11. On this page we are walking through the steps one of our fellow hunters is going through with a litter of pups. He post's what is going on in the Message Board and we can all add our comments as to what is happening. Thanks Lavan for doing this. Folks, these puppies came sight the night of 7 Mar and morning of 8 Mar. 2001. There were 1 male and 4 females. The male is white with lemon trim, 1 female is white with lots of black, the rest is white with lemon trim. These aren't just yard dogs. Here is some of their pedigree. The dam is out of Wilkerson's Snow Ball. The sire is out of Cauley's Jay Bird. In Jay Bird's lineage is Swift Leggs, River Run J.D., Neff's Joe Boy, Sally, etc. This is a good line. Lets see if we can make a squirrel dog out of one of them. 8 Mar-Checked often to make sure every one was O.K. 9 Mar-Docked their tails. Hauled them around in the truck some 10 Mar-Checked on them several times to see if their tails were doing O.K. Moved the pups around some, made light noise, talked a good bit. 11 Mar-Same as 10 Mar. All is well, mother and missing tails. 12 Mar-Mother had scraped utter. Washed it with antibacterial soap, rinsed it good and put Neosporin ointment on it. Moved pup around. This is to get them used to being handled. Talked to them and made some noise. 13, 14,15 same as 12 16 Mar- Puppies still laying around. Utter looks good. Talked and made light noise. 17 March ( day 10 ) Lots of folks came be to look at the puppies today They didn't get as much sleep as they wanted. Every time we went to the dog pen we would have to wake them up. Almost every one wanted to pet them. They seemed to like the human contact. Two or three of them don't seem to like to be held up side down. They still like for their feet to be on something solid. Some don't seem to mind it. They got lot of human exposure today. The dam's utter is looking better every day. Suggestion: One thing I've always done when we've raised pups is to keep those toenails trimmed. I use regular fingernail clippers. it helps to keep dams utter from getting so scratched up from their constant pressing. I think she's willing to let them nurse till they're older also if they aren't hurting her. 18 March-Today was pretty much uneventful for the puppies. Two people came to look at the puppies. One of these men has first pick. I suggested that he wait until they were 6 weeks old to pick his. He can tell more about them then. He agreed. They were handled some. I took pictures of them like Lone Oak suggested. They should be on my web site by next week end. 20 Mar. 01 (day 13)(age-13 days) Rained most of the day. Did not want to get the puppies wet and cold. I have the top of the dog house hinged so I can open the top of the dog house. It makes it a lot easier to check the puppies, clean the house, etc. with this type top. Got the puppies out late, about dark, took them into the house. Had the TV. going for noise. We have 3 house dogs and they all had to check out the new puppies. Their eyes are almost completely open. They are trying to walk. Some are walking but they are real wobbly. We let them crawl around and over a squirrel skin. They did not take any interest in the skin but it may imprint on them some. We kelp them in the house about an hour or so. We made lots of noise and petted them a lot. We let the house dogs smell of them and root them around. This helps them get used to people and other dogs. These house dogs are all females and they act these are their puppies. They are all bench legged Feist. The puppies are all healthy and growing fast. The dam is doing good. For 22 Mar-- Went to pen a few times to pet the pups and talked to them. Made some noise each time. They seem to be use to noise. They like to be held. They are growing fast. Snow's puppies always do. They are walking pretty good now. For 23 Mar. (age 16 days) Spent quite a bit of time with the puppies today. Took them out of the dog house and let them walk around on the concrete. They didn't like that too much to start with but got use to it. Snow kelp trying to put them back in the house. She was worried about them. She sure is a good mother dog. For 24 Mar 01. Pretty day. We worked in the yard most of the day. Took the mother away from the puppies for a while. Turned her out and let her run. We petted and handled the puppies a lot. They like to be held. Noise don't seem to bother them any. I took a frozen squirrel skin out of the freezer to thaw out, we will put it in with the puppies this afternoon. Boy they are growing. Lone Oak got the pictures yesterday. They should be on my web site by tonight. For ===25 Mar 01 (Day 18) Age (18 days) Went by the dog pen and messed with the puppies a few times in the morning. Every time I look at the Puppies I tap on the side of the dog house with a pocket knife. I tap real easy as to not scare the puppies but to get them use to noise. I will tap harder as they get older. If you noticed on my web site, the top of the dog house opens up. Sunday afternoon Christine brought the puppies into the house. The TV. was on. I turned it up some and let the puppies listen to the races for a while then changed to other channels. This will help them get use to the outside world. They can get around pretty good but most of it is by pushing with their back feet. The black and white one is going good. We held and petted them a lot. Suggestion Lavan I bought a Gunshot Tape from Nite-Lite #C-30 $9.99. It is a shot gun being fired and you can play it as loud as you want on the tape player. I start feeding my pups gruel made of puppy chow and calf milk replacer and water mixed in a blender when they are 2 weeks old. I feed them 3 times a day and every time I feed them I play the tape.....starting off on low volume and as they get older I increase the volume. It sure helps to keep from having gun-shy pups. I sometimes turn the tape player off and turn the radio on low and just leave it on until I feed them again. I'm like you....I believe the more strange sounds the pups encounter the more rounded dog they make. Suggestion A particle of training for my pups at early stage is to teach them to recognize me by sound and scent. Sound-talk to them in different tones, calling them to you, no ,stay, whistle to call them. Scent- each time I go around them I greet them by talk and take off my cap and let each one smell my cap, let them play some with it. I will take an old shirt, wear it about half a day then put it in with their bedding. Suggestion I LIKE TO GET IN THE PEN WITH THE PUPS AND CLAP AND RATTLE THE FEED PANS AS I CATCH THEM & PET THEM. AFTER A LITTLE OF THIS THEY WILL COME A RUNNING WHEN THEY HEAR YOU CLAP. START OUT EASY AND WORK YOUR WAY UP TO A GOOD COMMOTION. A PUP IS LIKE A KID THEY LIKE YOUR ATTENTION. For 26 Mar. 01 (day 19) (Age 19 days) Wasn't able to work with them any today. For Tues. 27 Mar 01 (Day 20) (Age 20 Days) Still running behind. Sorry. Let me back up a bit. On Sat. 24 Mar. when the puppies were 17 days old we gave them NEMEX-2. This should be given at 2,3,4,6,8 and 10 weeks of age. I am running a week behind on this. The dam should be treated at 2-3 weeks after the puppies are born. Sorry about not posting that. Christine will keep me straight. Turned the dam out to run a while. Took the puppies out of the dog house and let them crawl/walk around the dog pen. They stayed out for about an hour. They are moving around better now. I wish I could send everyone a movie of them. I made a lot of noise, talked a lot etc. They don't seem to be effected by the noise. Reddog said he uses a tape of gun shots to play to his puppies. He said he turns the volume up as they get older. This sound like a great idea to me. Reddog said it works good for him. Nothing beats success. Thanks Reddog. I am going to order the tape. For Wed. 28 Mar 01 (Day 21) (Age 21 days) The neighbor's kid and some of her friends came over today to see the puppies. They carried them around and petted them a lot. They let them crawl and walk around the car port. The mother dog (Snow) was out running around. They played with the puppies for a long time. Snow got worried and started taking them back to the dog house so we put them up. For Thurs. 29 Mar 01 (day 22)(age 22 days) Rained all day. Checked the puppies 2 times. Didn't do anything else. For Fri.30 Mar. 01 (Day 23)(Age 23 days) Caught up on hunny dos and went to AL. today. I took Cody home after him breeding Little Bit Too. I took Dan too. Had a great visit with DeLane and Mack Ledbetter. DeLane is going to work with Dam in the woods this Summer. I have gone as far as I can go with him in the yard. He was treeing hard from the pen at 3 1/2 months old. Petted the puppies before I left and after I got back. Didn't do anything else with them to day. Tomorrow will be a big day for them. Sunday 1 Apr.01 (day 25)(age 25 days) The last two days have been busy for the puppies. We made a ramp for them to get in and out of the dog house yesterday. The dog house door is about 3" off the ground. They started going in and out real quick. They go outside to use the bathroom now. We have petted and messed with them so much that they will whine when they hear a human voice. They will whine until they are picked up. If they are in the dog house & hear someone talking they will all come outside. They stated eating Saturday, We have been feeding them twice a day. We have been feeding them canned Pedigree Puppy Food. They are eating good now. They are growing real fast. I want to send Lil-Lone some more pictures this week so he can put them on the web site. Thanks a lot to Lil-Lone for his help. Thanks a lot to Lone Tree for the board also. For Monday 2 Apr. 01 (Day 26) (Age 26 Day) Lee (A.K.A. Buddy) came up from Dallas, GA. today. We walked around the yard a lot with his 5 month old puppy, Buddy. Buddy chased lots of squirrels. He treed one and timbered it to a nest. Real good for a 5 month old puppy. Got the puppies out in the afternoon and brought them into the house. I put them on a drop cloth when I bring them in. I played with them a lot. Had the TV. going real loud. They love to be petted. Put a dead squirrel on the floor with them. They rooted it around some. They like human contact. I call puppies by saying( chepo, chrpo, chepo) over and over. I will say it and pull a puppy to me. One will come when I say it mow. I talk and they will start looking for me. They are walking real good now. I am still feeding them caned Pedigree Puppy food. Reddog feeds his puppies a mixture that I like and am going to try it on these puppies. He mixes 1/2 Puppy Chow with 1/2 milk replacer, puts it in a blender, adds water to make a mush. He feeds this to his puppies. It works real good. These puppies are trying to eat Puppy Chow now. NOTE: I start feeding the mother dog Puppy Chow as soon as the puppies are born. She never gets sucked down. Her weight always stays normal. Put the puppies back. Tuesday 3 Apr. 01 (day 27)(Age 27 days) Raining to day. A friend came over and wanted to ride over to the hunting land. We went and in about an hour we saw 6 gobblers and 14 deer. He liked that. Almost put me back to turkey hunting. After we got back I fed the puppies and waited a while to bring them into the house. (waiting cuts down on clean up.) They stayed in the house most of the afternoon. They would explore a while, play a while and sleep a while. While they are sleeping they remind me of a post that T.W. put up one time. They dream a lot when they are puppies. It is hard to tell if they are running from a bear or chasing a rabbit. They make lots of different noises and kick and move a lot. This is about the time when they start tugging at your heart strings. Sorry. Back to training. I turned the TV. down and talk to them a lot. I get down on the floor and play with them. I have talked and played with them so much that their tails go 90 miles an hour when they hear my voice. I put a dead squirrel on the floor with them for a while when they wake up. They will push it around some. I don't leave it down long at the time. 3 of them will come to me now when I make that (chepo, chepo, chepo) noise. NOTE: They don't understand words. Any noise you make will work as long as it is the same every time and they associate with being petted. They like to crawl around on me. This is a good way to get the puppies socialized. Took them back to the pen. Day 28 was a repeat of day 27. Thursday, April 5,age 29 days. About the same as Tues. They love people & are coming real good when I call them. I can go out of the house & yell for them & all of them will come out of the dog house & raise a lot of noise for me to take them out of the pen. I open the gate & they are all over me. They play with the dead squirrel a lot more now. I was looking in the freezer to see how many squirrels I have frozen. I have mostly skins. They will work about as good as the whole squirrel. They are eating good. I am mixing canned puppy food with dry Puppy Chow that has been socked in water. They are starting to eat dry puppy chow but they have to chew it a long time. Their teeth are real small. I put them out in the yard for a while Thurs. They seemed to like that. They won't get far from me though. Snow takes off when I open the gate. She will run a while before she comes back I leave them out a long time each morning & afternoon. Fri.Apr.06 (day 30) Age 30 days) Did not get a chance to work with them any today. Sat.Apr.07 (Day 31) (age 31 days) Put them in the yard today. They ran around a good bit but they won't get far from me. Washed their pen out. Let them stay in the yard long enough for the pen to dry out. Talked to them & made lots of racket. I bang their food pan every time I go to the pen. It is a round cookie sheet, boy is it loud. Man they are eating good. They played with a squirrel skin today. They are taking up more time with the squirrel each time. Sun.Apr.08 (age 32 days) Still feeding them twice a day. Mixing more & more Puppy Chow with the canned food. Didn't take them out of the pen today. Went into the pen & petted them a few times. Banged their food pan each time I went into the pen. They are eating real good now. Plan to take the mother out of the pen about Wednesday. Monday, April 09(Age 33 days) Had company today. Allen Culpepper came up with his kids to build a dog house for his new puppy & to let the kids play with their new puppy. They are getting her next weekend. The kids played with the puppies most of the day. Boy, these puppies like people. They cry & bark when we leave them in the pen. They want to be with us. We ran saws & nail guns around their puppy & she didn't notice it. They aren't getting much food from the mama dog now. They are eating good. They are still sleeping a lot. Tues., April 10( Age 34 days) Took mama dog out of the pen to feed the puppies. They eat good. They stayed out most of the day. I took them to town 2 times they don't mind riding. I worked on a dog pen most of the day. It takes a lot longer when you have 5, 5 week old puppies helping you. Man you have to be careful. You have to hunt puppies a lot too. They will wonder off on you. Snow went hunting but the puppies didn't try to go with her. They will come running now when I call them. I call them pretty often & pet them & play with them when they get to me. They like that. I put them in the pen to feed them, man you should have heard that. They let me know they wanted out. It sound like 20 puppies. Put the mother dog back in with them for the night. Wed. Apr 11 (age 35 days) Took the mother dog across the street. The puppies can't see her over there. With me taking the mother out of the pen every day they get use to not having her in the pen. They didn't seem to miss her. They didn't whine or bark for her. About dark they went into the dog house and was quite. If the mother is with them all the time they seem to miss her more when she is removed. The mother seemed more anxious than the puppies. I played with them a lot. They are biting and pulling on the squirrel skin more and more. I took another skin out of the freezer today. They are eating good now. They seem to like Puppy Chow better than the soft food now. Boy they like people. You don't have to call them any more, Just make a noise and here they come. They like the yard much better than the pen. They try to check out everything. Thurs. Apr. 12 (Age 37days) Pretty much a repeat of yesterday. Christine turned them out when she got home. You should have seen them pulling on her pants legs. She was dragging them all over the yard. They went with her to check out the fish and flowers. Fed them two time today. They didn't eat much of it. They have a self feeder in the pen and they eat out of it most of the time. Still growing real fast. Fri. Apr. 13(Age 37 days) Rained most of the day. Fed and played with them some. That is about it for today. Sat. Apr.14 (Age 38 days) Let them be house dogs today. The grandson was here and the neighbors came over. Everyone played with the puppies. They will all come when you call them. They like to be on people. They played with the squirrel skin a lot. They will shake it like they are trying to kill it. Everyone get a kick out of that. They will fight over the squirrel skin now. We have to watch them real close though. They sure aren't house broke yet. When they start going in a circle you better take them out side. We call that the poopy walk. Still growing fast. Man, they are a lot of fun at this age. Sunday, April 15 (age 39 days) The puppies were out most of the afternoon. They get into everything. The neighbors came over & we brought them into the house. They like to be petted & played with. They like to pull your hair. I can't afford to lose any more hair. The neighbor's little girl stayed in the floor with them a lot. They played with the squirrel skin and chew toy a lot. They will shake the squirrel skin & growl real mean. They act like they are trying to kill the squirrel skin. They will play a while, then sleep a while. We put them back in the pen before dark. Man, they didn't like that. They think they are house dogs. They barked & made a lot of noise. All of them will come when you call them. They went into their house & went to sleep. One of the females went to it's new home in Dawsonville, GA today. Monday, April 16 (age 40 days) Fed the puppies. Didn't have time to get them out today. Tuesday, April 17 (age 41 days) Took puppies for a ride to town in the cab of truck. They didn't cry, they were content riding. They ran around in the yard some this afternoon & came in the house for a few minutes. They all want to be petted at the same time, its hard to pet 4 puppies with 2 hands. They can get out of the pen quick, when you come out of the pen. Wed. Apr. 18 (Age 42 days) Had the light on in their house last night. It was cold. About 33 degrees. Brought them in the house early in the morning. They ran and played for a while, had a few fights, whipped all the grown dogs. Had all of them run up on the couch and love seat. We have a rope about a foot long with knots on each end, they love to play tug of war with that. After they ran down some I got out the squirrel skin. Man, they like that. They just pull and run with the rope but they growl and shake the squirrel skin. They act like they are trying to kill it. They play hard for a while and then they all take a nap. I put them back in the pen after a couple of hours. Went to lunch. Came back and got them out again. I let them run in the yard. I cut the grass with a riding mower. Man, that is tricky. After a while all the puppies want to help drive. Ever try to watch where you were going and keep an eye on 4 puppies. They sure get misplaced quick. All in all, they had a big day. Stayed out of the pen most of the day. Thurs. Apr. 19 (Age 43 days) Well, the black and white one went to her new home today. There was 5.........now there are 3. Mr. Allen Culpepper came and got her today. She was the runt of the bunch. I gave Allen a tape of me training some of my dogs. Allen is going to post the things he does with his puppy. She went to a good home. One of the 3 still here will go to VA. the 28th of May. Don't know yet when the others will go to their new homes. Didn't do much with them the rest of the day. Friday, April 20(Age 44 days) Didn't have time to play with puppies today. Saturday, April 21(Age 45 days) We had a couple to come by to see the puppies today. We let them run, play & get petted. They went with us to check out the goldfish pond at the back of our yard. The little male puppy was walking on the waterfall & slid off into the pond. He did a good job of swimming out. We let them out to play with the grown dogs, they were careful with the puppies when they played. Sunday, April 22(Age 46 days) We made a movie of the puppies today, to send to Lone Oak, Reddog, & the Denny from Virginia, who is getting one of the females. We let them chase the squirrel skin some for the movie, They really get after it. We also would call them from a distance & they would come running as fast as their little legs would carry them, across the back yard. They would leave Lavan & come to me when I called them & vise versa. They already like coming into the house. They run in with us when we come in if we aren't careful. Gave them their 1st 5 in 1 puppy shot today & worm medicine. Sat. Apr. 28th (age 52 days) Sorry I haven't posted this week. Been a busy week. Had a lot going on with D&R, and my stepdaughter is getting married today. Big wedding. I rode the puppies around in the truck (front seat) a few times this week. Took them to town so they could hear different sounds. I mowed the grass at their pen so they would get use to the sound of a motor close to them. Man, they didn't like that. They went in their house and peeped out. I cranked it up and parked it a few yards from their pen and just let it run at slow. After a while they didn't pay it any attention. I will keep doing that and moving it closer to their pen each day. I got them out a few times to play with the other dogs and to play with the squirrel skin. I will have more time after today. I will be back to the old routine after today. I know the puppies will like that. They are growing fast. God bless and Good hunting. Monday, April 30 (Age 54 days) Didn't do anything with the puppies yesterday. Cleaned up after the wedding. Today (Apr.30), turned the puppies out & played with them a long time, let them run down some. Brought them in the house for a while. They like to come in the house. Took them with us to fill the squirrel feeders. Spent a lot of time in the woods behind the house. Came back to the yard & played with the squirrel skin for a while. I have it on a pole with a string, like a fishing pole. They chased it around real good. I let them catch it pretty often. I Pulled it up a tree. They mill around & look at it but don't bark. They are looking up at it. Tues. May 1 (age 55 days) Puppies stayed out most of the day. They rambled some. I worry when they get out of sight. Sissy likes to take them hunting. The go out in the woods and look around. They smell strange smells and try to investigate it. They like the woods. I played with them with the squirrel skin a few times. I have to shut the older dogs up or they will run over the puppies. They don't like to be put back in the pen and boy do they express it. The whole neighborhood hears about it. Wed. May 2 (age 56 days) Worked across the street today. Didn't leave the puppies out much. I would take them out and play with them some and let them chase the squirrel skin. I did this a few times. I am pulling the skin up a tree every day. They still look up but don't bark. They will stand with both front feet on the tree. A little later, after they get some age on them I will start using the roll cage with Star helping them. She will get them started barking. Thurs & Fri May 3&4 Worked across the street all day, both days. Didn't work with the puppies. Did shoot the 22 some. Little Bit and Snow treed something that should be shot. About 200 yards from the pen. Sat. May 5th (age 59 days) Worked in the yard a lot today. The puppies were out a lot today. I shot the pump BB gun close to them a lot today. They didn't shy from it. Played with the skin some. They mostly just aggravated the big dogs. They get excited when the old dogs tree a squirrel. They go to the tree but can't figure out what all the fuss is about. They just mill around. I shot the 22 with CB caps after I put them in the pen. They just stood and looked at me. I was about 30 feet from them. That looks good. Called it a day. Sun. May 5 (age 60 days) Was gone all day. Didn't work with them. Sat. May 12 (age 66 days) Didn't work with the puppies much the first part of this week, just petted and played with them I turned them out to run and play every day. Thursday was the big day for them. I caught a squirrel & put it in a roll cage. The old dogs saw the rollcage and told everyone on this side of the county about it. All that racket & Commotion scared the puppies some. There was 9 dogs barking & jumping, trying to get to that squirrel. That was a mistake. That is too much excitement for puppies of that age. I put the roll cage in the pen with the puppies but they just smelled & looked at the squirrel. They didn't get after it much. There was just too much activity from the old dogs. Man, some of the old dogs go berserk when they see a squirrel. Fri. I put pieces of wieners in the grass in the yard. Then turned the puppies out. It was fun to watch them try to find the food. They can use their nose pretty good. This will improve with time and more wieners. Today I have a lot of activity myself. Planted some garden, did some honey do's that had become better do's, sold Sissy. That was hard to do. I hate to see a dog go even if it is best for the dog. Won't get a chance to work the puppies much. Wed. May 16 (age70 days) There were 5 puppies, then 4, then 3. Well now there are only 2. I will miss her for a while. She went to a good home where she will be hunted and be able to show her ability. I let them run out a lot this week and just be puppies. Worked a good bit with the drag. Worked on handling and manners a lot.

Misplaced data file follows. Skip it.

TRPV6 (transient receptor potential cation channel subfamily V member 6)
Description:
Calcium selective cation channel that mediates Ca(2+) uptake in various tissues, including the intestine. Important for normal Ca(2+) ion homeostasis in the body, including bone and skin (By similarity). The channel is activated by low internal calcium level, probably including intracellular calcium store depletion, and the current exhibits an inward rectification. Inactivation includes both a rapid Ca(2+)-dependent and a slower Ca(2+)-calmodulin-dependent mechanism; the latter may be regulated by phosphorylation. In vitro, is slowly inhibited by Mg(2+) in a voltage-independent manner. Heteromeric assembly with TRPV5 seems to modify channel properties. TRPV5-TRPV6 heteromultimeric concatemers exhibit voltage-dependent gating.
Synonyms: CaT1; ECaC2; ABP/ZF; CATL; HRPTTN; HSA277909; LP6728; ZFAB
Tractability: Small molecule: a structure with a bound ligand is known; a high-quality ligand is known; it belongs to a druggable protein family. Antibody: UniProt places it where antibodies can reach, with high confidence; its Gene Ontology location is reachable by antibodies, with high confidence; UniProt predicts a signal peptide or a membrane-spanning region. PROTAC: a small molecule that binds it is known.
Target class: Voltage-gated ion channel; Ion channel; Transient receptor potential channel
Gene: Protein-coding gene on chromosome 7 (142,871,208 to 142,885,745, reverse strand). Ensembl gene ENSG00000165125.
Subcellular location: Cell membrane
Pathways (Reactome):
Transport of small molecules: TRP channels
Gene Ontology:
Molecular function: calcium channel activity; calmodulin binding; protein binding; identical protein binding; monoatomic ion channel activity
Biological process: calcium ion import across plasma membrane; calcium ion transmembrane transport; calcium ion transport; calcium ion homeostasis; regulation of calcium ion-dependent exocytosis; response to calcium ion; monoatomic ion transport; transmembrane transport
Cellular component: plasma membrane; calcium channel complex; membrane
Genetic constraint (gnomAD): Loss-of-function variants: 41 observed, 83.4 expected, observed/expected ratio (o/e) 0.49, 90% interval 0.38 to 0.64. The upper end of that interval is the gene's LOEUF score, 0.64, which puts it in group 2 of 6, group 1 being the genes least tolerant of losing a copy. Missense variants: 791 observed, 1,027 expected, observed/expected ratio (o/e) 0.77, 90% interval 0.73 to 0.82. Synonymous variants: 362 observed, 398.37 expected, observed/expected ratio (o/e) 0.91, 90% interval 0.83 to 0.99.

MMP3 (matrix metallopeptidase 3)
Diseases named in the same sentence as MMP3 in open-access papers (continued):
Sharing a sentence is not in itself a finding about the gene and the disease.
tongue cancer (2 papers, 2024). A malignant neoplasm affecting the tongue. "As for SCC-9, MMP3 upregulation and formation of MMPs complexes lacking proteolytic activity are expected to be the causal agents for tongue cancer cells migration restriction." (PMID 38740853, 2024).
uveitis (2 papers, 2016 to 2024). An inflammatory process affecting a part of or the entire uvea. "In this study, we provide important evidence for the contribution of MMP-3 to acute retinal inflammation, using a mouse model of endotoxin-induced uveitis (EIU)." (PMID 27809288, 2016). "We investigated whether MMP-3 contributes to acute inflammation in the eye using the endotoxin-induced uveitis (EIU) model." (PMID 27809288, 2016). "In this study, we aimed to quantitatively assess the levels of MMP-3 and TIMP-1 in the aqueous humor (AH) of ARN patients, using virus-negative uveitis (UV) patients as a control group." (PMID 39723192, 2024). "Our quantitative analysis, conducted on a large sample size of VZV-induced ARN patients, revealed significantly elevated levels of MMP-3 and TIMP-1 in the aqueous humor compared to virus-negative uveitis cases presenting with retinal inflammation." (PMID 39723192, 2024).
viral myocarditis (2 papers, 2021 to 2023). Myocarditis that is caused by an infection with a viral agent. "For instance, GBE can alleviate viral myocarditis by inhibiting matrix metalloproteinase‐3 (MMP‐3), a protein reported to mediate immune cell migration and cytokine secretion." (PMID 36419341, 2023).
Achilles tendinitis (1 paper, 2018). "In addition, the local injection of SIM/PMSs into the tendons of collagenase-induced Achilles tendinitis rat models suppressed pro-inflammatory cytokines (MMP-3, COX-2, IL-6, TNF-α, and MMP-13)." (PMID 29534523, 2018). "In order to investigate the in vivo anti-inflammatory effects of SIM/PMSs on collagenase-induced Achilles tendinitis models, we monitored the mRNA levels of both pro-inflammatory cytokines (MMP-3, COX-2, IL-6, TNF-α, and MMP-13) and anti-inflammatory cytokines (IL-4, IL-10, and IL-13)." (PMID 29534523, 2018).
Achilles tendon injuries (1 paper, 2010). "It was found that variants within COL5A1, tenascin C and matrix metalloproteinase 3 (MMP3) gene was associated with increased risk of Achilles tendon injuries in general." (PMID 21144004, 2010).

12. Things to Consider before Buying That 1st Squirrel DogOne of the first decisions to make is deciding whether to buy a pup and training it yourself, or buying a "finished " dog already trained. A third choice, in between the 1st two, is buying a "started" dog.There's advantages and disadvantages to all three choices.Pup: The advantages are you get to see it develop and form a very close bond with you.Because of this 'bonding', it probably will handle better than the other two choices.You can correct any faults before they become a big problem. (You can teach an old dog new tricks; it just takes a lot longer.)Some disadvantages are you will have a relatively long wait before you can expect it to be a hunting companion. You'll incur many costs getting to that point: the initial cost of the pup, a series of puppy shots and worming, registration costs, a house shoe replacement bill, possible marriage counselor bills, or worse, a divorce lawyer fee. You'll possibly spend lots of money on gas, driving to an area where you can train it. But most likely the biggest cost will be - buying lots of dog food. And, after spending this initial money, you're still not guaranteed that it will turn out like you expected. But, if the dog does turn out like you hoped, this can be the most rewarding choice. After all, this dog will be a product of your love, care, and devotion to its success.Started: Probably the biggest question here is exactly what does the seller mean by "started"? How "started" is the dog? Does he mean the dog has started treeing a few squirrels on his own? Or has he treed with an experienced dog? Or has he been introduced to live squirrels in a cage? A squirrel hide? Or has the dog just been taken to the woods and allowed to 'run with the big dogs'? Obviously, if the dog is in the first category (Treeing a few squirrels on his own) he is going to be easier to train and will probably make a 'squirrel dog' much quicker than the other scenarios. He'll probably command a much higher price too, although some guys tack on several hundred dollars more to justify all the money they've already invested in the dog. Buying a 'started' dog can be a good way to go, especially if the seller just has to many dogs to work. But don't expect to get a world champion caliber 'started' dog for a bargain-basement price. If the dog was that good, he wouldn't be for sale.So a decision you'll need to make is whether the dog has enough potential to justify the seller's 'asking price'. If you're new at this dog-buying business, you'd be wise to take along an experienced dog man to help with your decision and keep an eye on your wallet. Make a list of questions you want to ask about the dog and make sure they get answered. I've gone to look at some dogs and felt like I was dealing with an auctioneer; I couldn't get a word in edge-wise between all the bragging the seller was spewing forth. In my greener days, I bought a dog from a man like this who practically had the dog loaded in my truck before I got out of it. If you have any doubts at all, tell the seller you'll think it over and get back with him.Finished: The advantage with this type of dog is you can hunt with him right away. A disadvantage is the relatively high cost (and risk of getting what you paid for).This classification of a dog also raises a lot of questions. How good of a "finished" dog is he? Just like "Started Dogs", there's degrees of how good a "Finished Dog" is. Just because a dog is in the classification of being finished doesn't necessarily mean the dog is an excellent hunter. He may be a 'good' hunter, but because of his genes, age and experience level, he's basically as good as he's going to get. A good dog handler may be able to improve the dog some, but they can't turn an average dog into a world champion.Like a "Started Dog", the more qualities the "Finished Dog" has will have a big impact on how much the dog will sell for. Age can have a big impact on how much the dog costs too. You may be able to get an older dog, past their prime, a lot cheaper. Many guys with big kennels will sell these dogs to make more room for 'up and coming' dogs. Just remember, these dogs probably won't be around a whole lot longer, so be sure to take that into account before buying one. Also, maybe the dog is a grade dog (not registered). These dogs will normally come cheaper than a registered dog. Again, before buying a "finished dog", if you're not sure what to look for, take along somebody who is.More on learning about squirrel dogs and what to look for.Decide what kind of dog you want: a Cur, Feist, other. Go to some of the Competition hunts if you can and ask to go along on some casts as a spectator. (Most guys won't mind you tagging along)Watch the dogs work and observe their different styles. Do they hunt close? Far away? I usually judge this by how far away they will tree and how often they 'check back in'. For coon hunting, a dog that trees 2 ridges over may be acceptable for some people, but for hunting squirrels, this isn't very desirable. Most squirrels will have 'timbered out' to a den-tree by the time you get to the dog. Coons will usually stay with the tree. I personally don't like walking ¾'s of a mile to a treed dog every time, even if he does have the game. Some people like a close-hunting dog, some like ones who range out farther. It's all a personal thing and if you go to a few of the Comp hunts, you'll eventually see both styles.Do the dogs use their eyes, ears and nose to locate game? This is a big advantage the Curs and Feists have over the hounds in most cases. If a dog suddenly stops and intently looks in a specific direction, it's very possible he thought he saw or heard a squirrel. Does he ever hold his head up high and test the air? Some dogs 'Wind' game in the air before they ever smell a track on the ground. This is a good attribute for a dog to have. Many times, a good 'winding' dog can locate and tree a squirrel that hasn't been on the ground in quite a while. When the squirrels haven't been stirring (on the ground) due to the weather conditions, a dog with this attribute is good to have along.By Dennis Clay Smith